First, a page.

10

I've seen both used for the same purpose, but I wonder how the result would differ (if at all) and why this is used at all.

References to docs: compressed_pair and tuple.

  • 2
    std::pair is a tuple of two elements. Tuples can be any number of elements(of any type). I'd imagine the docs on compressed_pair can explain anything else. (But I'd assume it makes several storage-relevant optimizations) – GRAYgoose124 Apr 24 '13 at 18:10
  • @GRAYgoose124: Just the one, the empty base optimization. – K-ballo Apr 24 '13 at 18:16
  • Well, wouldn't a tuple already provide the necessary "compression", even for two elements? – rubenvb Apr 24 '13 at 18:17
  • @rubenvb No. compressed_pair's 'compression' is really just the empty base class optimization – David Apr 24 '13 at 18:21
  • 2
    @DavidRodríguez-dribeas: Tuples may be compressed, but they don't have to be. You cannot count on it. – K-ballo Apr 24 '13 at 18:57
18

C++ requires all types to have a size greater than 0. If a type could have a size of 0, array indexing and other pointer math would go awry.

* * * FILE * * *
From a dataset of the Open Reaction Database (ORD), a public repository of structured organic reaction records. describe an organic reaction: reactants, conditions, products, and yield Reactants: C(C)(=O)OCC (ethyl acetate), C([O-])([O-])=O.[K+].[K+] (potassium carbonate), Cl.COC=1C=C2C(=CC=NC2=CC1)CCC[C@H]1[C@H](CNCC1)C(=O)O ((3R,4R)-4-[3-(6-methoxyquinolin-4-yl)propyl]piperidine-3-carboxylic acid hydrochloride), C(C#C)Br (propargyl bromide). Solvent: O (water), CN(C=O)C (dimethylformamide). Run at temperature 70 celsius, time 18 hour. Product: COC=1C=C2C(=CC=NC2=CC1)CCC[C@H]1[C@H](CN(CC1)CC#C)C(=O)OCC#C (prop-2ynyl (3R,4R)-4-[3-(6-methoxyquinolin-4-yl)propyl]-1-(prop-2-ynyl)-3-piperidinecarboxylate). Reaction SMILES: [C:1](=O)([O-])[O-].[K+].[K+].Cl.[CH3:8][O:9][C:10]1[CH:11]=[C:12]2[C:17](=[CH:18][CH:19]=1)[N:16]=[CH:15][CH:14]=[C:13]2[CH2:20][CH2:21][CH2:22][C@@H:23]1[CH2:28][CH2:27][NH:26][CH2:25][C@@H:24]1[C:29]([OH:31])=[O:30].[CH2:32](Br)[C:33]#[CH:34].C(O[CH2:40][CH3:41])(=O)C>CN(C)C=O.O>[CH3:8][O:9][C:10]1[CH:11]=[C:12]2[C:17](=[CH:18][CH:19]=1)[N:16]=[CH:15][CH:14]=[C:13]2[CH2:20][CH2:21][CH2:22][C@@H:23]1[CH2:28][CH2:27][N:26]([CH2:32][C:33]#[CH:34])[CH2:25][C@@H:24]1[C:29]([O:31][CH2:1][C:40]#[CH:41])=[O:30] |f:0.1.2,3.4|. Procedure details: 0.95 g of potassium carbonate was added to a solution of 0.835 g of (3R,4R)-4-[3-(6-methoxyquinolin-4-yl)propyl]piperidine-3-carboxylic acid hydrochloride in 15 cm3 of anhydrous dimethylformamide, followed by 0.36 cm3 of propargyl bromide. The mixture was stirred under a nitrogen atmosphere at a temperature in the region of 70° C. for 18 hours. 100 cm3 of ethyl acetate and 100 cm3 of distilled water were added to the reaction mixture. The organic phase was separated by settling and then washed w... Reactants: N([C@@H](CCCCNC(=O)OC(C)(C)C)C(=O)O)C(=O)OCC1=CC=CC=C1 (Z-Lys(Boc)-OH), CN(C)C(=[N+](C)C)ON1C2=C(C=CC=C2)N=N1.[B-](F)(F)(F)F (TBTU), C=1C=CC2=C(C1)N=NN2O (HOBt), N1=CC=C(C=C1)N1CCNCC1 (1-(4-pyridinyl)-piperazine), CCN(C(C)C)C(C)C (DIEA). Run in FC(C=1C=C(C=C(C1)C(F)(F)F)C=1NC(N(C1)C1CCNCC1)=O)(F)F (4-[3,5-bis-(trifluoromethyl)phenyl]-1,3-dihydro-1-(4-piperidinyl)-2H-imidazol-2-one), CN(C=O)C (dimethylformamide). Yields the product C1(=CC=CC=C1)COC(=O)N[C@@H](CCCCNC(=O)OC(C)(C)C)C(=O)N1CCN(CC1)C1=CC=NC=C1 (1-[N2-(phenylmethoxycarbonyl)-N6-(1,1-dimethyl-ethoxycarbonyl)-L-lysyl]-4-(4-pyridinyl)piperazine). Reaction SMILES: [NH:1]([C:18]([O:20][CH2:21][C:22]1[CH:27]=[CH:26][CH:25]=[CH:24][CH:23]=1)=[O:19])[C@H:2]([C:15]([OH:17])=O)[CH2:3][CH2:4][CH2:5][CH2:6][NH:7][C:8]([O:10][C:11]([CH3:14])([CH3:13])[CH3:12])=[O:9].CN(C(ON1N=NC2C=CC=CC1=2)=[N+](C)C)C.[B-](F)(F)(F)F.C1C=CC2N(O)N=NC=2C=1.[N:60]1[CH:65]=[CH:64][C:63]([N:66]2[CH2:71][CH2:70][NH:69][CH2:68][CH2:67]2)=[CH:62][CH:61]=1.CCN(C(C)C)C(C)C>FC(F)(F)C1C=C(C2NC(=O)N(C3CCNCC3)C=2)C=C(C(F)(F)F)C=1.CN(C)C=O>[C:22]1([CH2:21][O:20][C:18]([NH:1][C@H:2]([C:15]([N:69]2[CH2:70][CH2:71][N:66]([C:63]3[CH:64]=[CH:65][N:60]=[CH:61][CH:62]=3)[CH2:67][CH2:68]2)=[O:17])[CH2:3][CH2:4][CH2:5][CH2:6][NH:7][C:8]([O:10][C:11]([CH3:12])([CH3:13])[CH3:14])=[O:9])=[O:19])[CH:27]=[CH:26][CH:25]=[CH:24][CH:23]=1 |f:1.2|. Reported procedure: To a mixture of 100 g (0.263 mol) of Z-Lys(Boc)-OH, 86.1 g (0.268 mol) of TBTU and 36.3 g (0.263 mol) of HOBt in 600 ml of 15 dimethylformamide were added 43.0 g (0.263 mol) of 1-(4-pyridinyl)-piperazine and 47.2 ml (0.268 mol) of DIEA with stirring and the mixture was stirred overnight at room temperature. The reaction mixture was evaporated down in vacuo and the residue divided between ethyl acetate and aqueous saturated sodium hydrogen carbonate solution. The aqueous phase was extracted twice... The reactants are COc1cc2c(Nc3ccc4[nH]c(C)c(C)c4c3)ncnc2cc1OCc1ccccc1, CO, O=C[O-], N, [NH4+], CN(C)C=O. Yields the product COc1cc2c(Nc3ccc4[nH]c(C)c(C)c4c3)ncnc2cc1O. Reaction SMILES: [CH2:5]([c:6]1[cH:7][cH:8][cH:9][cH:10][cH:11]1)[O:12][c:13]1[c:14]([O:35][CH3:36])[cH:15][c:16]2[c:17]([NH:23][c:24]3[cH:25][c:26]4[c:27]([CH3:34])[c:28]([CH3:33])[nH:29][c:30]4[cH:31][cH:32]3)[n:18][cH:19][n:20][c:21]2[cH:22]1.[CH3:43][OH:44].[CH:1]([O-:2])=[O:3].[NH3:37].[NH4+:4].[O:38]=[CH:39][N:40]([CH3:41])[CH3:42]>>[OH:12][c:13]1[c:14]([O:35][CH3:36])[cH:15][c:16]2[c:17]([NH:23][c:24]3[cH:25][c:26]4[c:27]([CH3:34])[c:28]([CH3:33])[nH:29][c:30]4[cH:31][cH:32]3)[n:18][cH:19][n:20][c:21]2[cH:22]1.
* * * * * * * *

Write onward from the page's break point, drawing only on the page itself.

class EmptyClass { };

std::cout << sizeof( EmptyClass );  // Prints "1" (typically)

A compressed_pair is a tuple of two elements that is optimized not to require extra storage for one type that only has a size of 1 because a size of 0 is forbidden.

if ( sizeof( compressed_pair<int,EmptyClass> ) == sizeof(int) )
{
   std::cout << "EmptyClass was compressed.";  // (This will print)
}

This is achieved through Empty Base Optimization. Both types are put in a class wrapper, and if one type is "empty", that class becomes the parent of the other.

  • Why are you taking the size of the compressed_pair class. Doesn't it return a type through which you can access with ::[name_of_type]?… – 0x499602D2 Apr 24 '13 at 22:02
  • @0x499602D2 (Unless I'm confused) it illustrates that the presence of EmptyClass does not add to the size of the compressed_pair as a whole. – Drew Dormann Apr 24 '13 at 22:14
  • How could the size of compressed_pair be the same size as int I'm basically trying to say. – 0x499602D2 Apr 24 '13 at 22:16
  • 2
    @0x499602D2 Oh - it does it by putting each type in a wrapper class and having the int wrapper inherit from the EmptyClass wrapper in this case. See this: en.wikibooks.org/wiki/More_C%2B%2B_Idioms/… – Drew Dormann Apr 25 '13 at 14:20

Your Answer

By clicking “Post Your Answer”, you agree to our terms of service, privacy policy and cookie policy

Not the answer you're looking for? Browse other questions tagged or ask your own question.